I am a Pragmatic Programmer Part 6

This is Part 6 of 7 part series inspired from the book Pragmatic Programmer, read Part 5 here:

  1. Use Exceptions for Exceptional Problems: Exceptions can suffer from all the readability and maintainability problems of classic spaghetti code. Reserve exceptions for exceptional things.
  2. Minimize Coupling Between Modules: Avoid coupling by writing “shy” code and applying the Law of Demeter.
  3. Put Abstractions in Code, Details in Metadata: Program for the general
    case, and put the specifics outside the compiled code base.
  4. Design Using Services: Design in terms of services—independent,
    concurrent objects behind well-defined, consistent interfaces.
  5. Separate Views from Models: Gain flexibility at low cost by designing
    your application in terms of models and views.
  6. Don’t Program by Coincidence: Rely only on reliable things. Beware of
    accidental complexity, and don’t confuse a happy coincidence with a
    purposeful plan.
  7. Test Your Estimates: Mathematical analysis of algorithms doesn’t tell
    you everything. Try timing your code in its target environment.
  8. Design to Test: Start thinking about testing before you write a line
    of code.
  9. Don’t Use Wizard Code You Don’t Understand: Wizards can generate reams of code. Make sure you understand all of it before you incorporate it
    into your project.
  10. Work with a User to Think Like a User: It’s the best way to gain
    insight into how the system will really be used.

Please read part 7 of 7 part series inspired from the book Pragmatic Programmer here.

I am a Pragmatic Programmer Part 5

This is Part 5 of 7 part series inspired from the book Pragmatic Programmer, read Part 4 here:

  1. There Are No Final Decisions: No decision is cast in stone. Instead, consider each as being written in the sand at the beach, and plan for change.
  2. Prototype to Learn: Prototyping is a learning experience. Its value lies not in the code you produce, but in the lessons you learn.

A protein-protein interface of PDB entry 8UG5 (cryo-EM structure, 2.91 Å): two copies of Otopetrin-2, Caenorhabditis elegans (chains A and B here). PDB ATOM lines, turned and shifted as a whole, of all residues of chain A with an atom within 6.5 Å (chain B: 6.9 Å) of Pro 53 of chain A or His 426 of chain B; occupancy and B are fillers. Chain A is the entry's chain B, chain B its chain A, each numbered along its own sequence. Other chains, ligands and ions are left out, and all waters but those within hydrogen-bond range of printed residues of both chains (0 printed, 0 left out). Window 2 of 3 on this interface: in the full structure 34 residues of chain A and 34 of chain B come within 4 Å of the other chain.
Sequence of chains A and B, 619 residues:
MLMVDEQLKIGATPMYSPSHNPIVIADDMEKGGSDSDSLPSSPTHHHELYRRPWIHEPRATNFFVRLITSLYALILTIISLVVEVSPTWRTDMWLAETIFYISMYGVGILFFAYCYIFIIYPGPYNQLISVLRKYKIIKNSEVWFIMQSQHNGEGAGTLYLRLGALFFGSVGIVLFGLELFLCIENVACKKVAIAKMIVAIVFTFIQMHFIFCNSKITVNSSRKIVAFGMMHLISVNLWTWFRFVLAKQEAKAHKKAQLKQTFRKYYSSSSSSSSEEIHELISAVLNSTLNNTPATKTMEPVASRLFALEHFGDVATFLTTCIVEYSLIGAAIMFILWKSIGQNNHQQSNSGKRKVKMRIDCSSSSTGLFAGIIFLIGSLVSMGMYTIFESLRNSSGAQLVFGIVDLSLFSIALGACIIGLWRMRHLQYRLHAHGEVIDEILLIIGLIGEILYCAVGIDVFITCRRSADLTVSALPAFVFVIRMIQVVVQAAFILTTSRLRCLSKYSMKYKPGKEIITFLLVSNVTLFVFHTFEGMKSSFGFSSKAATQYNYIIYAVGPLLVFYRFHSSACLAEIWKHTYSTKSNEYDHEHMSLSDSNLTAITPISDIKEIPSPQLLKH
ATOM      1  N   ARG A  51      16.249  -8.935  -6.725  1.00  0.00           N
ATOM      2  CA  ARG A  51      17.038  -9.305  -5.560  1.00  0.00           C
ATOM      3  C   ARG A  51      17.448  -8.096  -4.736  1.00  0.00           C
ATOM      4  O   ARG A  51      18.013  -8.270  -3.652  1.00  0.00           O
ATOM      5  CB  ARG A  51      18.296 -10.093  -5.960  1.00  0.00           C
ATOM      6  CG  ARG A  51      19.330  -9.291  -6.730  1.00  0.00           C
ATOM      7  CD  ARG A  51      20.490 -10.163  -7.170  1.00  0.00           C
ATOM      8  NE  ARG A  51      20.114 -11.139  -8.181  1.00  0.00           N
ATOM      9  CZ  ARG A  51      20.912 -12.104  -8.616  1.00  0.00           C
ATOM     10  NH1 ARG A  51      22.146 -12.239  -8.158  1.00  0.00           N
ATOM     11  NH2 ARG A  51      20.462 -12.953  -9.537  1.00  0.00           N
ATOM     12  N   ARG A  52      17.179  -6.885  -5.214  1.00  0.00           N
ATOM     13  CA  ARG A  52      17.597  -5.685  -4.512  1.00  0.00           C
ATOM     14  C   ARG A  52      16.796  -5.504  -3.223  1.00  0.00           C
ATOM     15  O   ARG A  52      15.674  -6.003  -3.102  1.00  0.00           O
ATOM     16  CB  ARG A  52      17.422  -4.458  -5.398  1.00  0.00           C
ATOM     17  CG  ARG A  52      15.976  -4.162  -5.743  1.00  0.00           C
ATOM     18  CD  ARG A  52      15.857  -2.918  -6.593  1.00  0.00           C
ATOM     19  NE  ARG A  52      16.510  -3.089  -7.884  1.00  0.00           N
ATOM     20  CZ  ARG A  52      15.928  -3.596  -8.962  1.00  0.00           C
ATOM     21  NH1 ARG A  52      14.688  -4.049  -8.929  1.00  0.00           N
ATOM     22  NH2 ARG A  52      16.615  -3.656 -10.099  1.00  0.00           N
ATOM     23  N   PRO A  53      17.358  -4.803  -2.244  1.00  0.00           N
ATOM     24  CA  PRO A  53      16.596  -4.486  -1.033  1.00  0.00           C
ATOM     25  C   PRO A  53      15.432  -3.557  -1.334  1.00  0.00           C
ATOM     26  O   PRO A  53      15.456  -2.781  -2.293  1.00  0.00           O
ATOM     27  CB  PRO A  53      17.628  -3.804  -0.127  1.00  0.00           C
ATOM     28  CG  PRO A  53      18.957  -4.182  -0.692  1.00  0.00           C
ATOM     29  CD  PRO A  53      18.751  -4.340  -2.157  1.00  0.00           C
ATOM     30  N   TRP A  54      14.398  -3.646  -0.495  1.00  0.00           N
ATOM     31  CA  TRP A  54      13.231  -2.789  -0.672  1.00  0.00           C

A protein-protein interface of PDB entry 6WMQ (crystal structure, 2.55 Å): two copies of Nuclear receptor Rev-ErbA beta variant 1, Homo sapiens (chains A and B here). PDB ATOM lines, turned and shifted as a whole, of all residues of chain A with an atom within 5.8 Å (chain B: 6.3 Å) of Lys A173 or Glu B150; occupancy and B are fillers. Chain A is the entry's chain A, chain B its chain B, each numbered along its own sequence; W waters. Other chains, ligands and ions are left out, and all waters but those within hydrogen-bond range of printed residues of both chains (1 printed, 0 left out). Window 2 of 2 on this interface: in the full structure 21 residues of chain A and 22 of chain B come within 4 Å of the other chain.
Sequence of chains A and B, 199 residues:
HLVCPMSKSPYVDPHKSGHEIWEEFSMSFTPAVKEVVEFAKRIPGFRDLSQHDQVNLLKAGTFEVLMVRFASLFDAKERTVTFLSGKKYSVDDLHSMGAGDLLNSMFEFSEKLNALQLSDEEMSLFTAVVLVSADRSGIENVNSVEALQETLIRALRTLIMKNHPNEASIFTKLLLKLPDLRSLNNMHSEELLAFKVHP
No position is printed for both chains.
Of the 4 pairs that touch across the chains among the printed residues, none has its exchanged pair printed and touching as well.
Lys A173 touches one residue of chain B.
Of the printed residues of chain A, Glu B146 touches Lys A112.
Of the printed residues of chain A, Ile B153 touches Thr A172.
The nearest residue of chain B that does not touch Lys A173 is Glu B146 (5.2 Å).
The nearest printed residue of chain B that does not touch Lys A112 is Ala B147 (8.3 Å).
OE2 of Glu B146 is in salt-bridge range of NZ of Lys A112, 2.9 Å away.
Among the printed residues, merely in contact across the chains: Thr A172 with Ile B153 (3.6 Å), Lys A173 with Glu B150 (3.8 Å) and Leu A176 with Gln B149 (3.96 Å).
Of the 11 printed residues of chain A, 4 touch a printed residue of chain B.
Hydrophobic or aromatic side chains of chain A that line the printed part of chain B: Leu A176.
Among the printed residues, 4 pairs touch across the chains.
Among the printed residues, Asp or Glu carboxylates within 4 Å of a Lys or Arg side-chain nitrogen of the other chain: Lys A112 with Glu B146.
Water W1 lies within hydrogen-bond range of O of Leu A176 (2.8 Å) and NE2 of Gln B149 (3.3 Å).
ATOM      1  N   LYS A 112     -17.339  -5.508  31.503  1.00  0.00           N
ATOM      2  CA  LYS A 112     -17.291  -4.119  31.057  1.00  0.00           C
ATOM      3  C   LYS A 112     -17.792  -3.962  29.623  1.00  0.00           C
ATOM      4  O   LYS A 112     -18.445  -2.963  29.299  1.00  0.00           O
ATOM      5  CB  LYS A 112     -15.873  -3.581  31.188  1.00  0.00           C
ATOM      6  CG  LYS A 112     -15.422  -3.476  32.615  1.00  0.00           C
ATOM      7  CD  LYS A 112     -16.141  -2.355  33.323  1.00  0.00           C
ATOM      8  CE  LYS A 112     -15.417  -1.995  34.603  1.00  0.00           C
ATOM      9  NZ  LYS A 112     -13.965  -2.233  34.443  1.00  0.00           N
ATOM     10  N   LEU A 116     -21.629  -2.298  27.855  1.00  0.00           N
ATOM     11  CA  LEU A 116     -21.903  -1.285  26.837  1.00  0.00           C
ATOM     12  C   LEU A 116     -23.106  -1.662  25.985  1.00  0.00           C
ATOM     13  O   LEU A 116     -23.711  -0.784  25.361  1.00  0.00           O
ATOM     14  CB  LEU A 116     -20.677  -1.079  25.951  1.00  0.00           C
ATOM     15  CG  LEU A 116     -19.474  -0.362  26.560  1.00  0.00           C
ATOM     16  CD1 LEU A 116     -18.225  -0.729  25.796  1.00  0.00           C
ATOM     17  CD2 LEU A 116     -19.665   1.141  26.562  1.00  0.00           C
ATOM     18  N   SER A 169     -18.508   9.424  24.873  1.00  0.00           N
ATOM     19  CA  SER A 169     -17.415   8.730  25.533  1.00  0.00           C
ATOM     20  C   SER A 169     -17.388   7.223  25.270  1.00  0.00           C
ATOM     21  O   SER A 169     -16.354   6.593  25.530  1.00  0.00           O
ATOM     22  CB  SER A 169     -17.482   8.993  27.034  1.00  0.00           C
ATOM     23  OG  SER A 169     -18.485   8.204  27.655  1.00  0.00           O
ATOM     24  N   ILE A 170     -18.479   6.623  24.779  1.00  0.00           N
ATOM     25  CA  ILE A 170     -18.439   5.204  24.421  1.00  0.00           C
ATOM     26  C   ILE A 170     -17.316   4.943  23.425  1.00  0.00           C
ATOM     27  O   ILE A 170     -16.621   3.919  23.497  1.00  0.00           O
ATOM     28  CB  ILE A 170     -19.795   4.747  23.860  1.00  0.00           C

3. Estimate to Avoid Surprises: Estimate before you start. You’ll spot potential problems up front.
  4. Keep Knowledge in Plain Text: Plain text won’t become obsolete. It helps leverage your work and simplifies debugging and testing.
  5. Use a Single Editor Well: The editor should be an extension of your hand; make sure your editor is configurable, extensible, and programmable.
  6. Fix the Problem, Not the Blame: It doesn’t really matter whether the bug is your fault or someone else’s—it is still your problem, and it still needs to be fixed.
  7. “select” Isn’t Broken: It is rare to find a bug in the OS or the compiler, or even a third-party product or library. The bug is most likely in the application.
  8. Learn a Text Manipulation Language: You spend a large part of each day working with text. Why not have the computer do some of it for you?
  9. You Can’t Write Perfect Software: Software can’t be perfect. Protect your code and users from the inevitable errors.
  10. Crash Early: A dead program normally does a lot less damage than a crippled one.

Please read part 6 of 7 part series inspired from the book Pragmatic Programmer here.